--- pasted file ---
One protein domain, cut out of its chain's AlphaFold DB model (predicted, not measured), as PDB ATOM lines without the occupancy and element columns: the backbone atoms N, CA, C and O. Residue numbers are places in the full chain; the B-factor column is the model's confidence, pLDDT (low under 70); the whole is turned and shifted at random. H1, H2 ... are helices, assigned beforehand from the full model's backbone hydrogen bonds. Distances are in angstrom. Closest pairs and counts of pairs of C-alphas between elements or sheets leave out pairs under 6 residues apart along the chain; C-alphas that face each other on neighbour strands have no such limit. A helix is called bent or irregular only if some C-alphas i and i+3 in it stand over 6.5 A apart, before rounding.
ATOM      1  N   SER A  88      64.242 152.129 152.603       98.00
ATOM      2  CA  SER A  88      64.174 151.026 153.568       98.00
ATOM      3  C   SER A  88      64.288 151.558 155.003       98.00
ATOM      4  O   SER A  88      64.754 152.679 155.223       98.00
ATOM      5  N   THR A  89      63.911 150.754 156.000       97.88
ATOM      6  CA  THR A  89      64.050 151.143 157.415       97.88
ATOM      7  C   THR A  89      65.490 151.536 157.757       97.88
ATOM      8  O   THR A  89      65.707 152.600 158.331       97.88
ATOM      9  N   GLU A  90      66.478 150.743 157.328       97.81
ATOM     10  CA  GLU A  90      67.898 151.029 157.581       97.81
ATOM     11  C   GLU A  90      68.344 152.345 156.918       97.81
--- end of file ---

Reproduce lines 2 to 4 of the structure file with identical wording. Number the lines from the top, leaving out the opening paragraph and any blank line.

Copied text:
ATOM      2  CA  SER A  88      64.174 151.026 153.568       98.00
ATOM      3  C   SER A  88      64.288 151.558 155.003       98.00
ATOM      4  O   SER A  88      64.754 152.679 155.223       98.00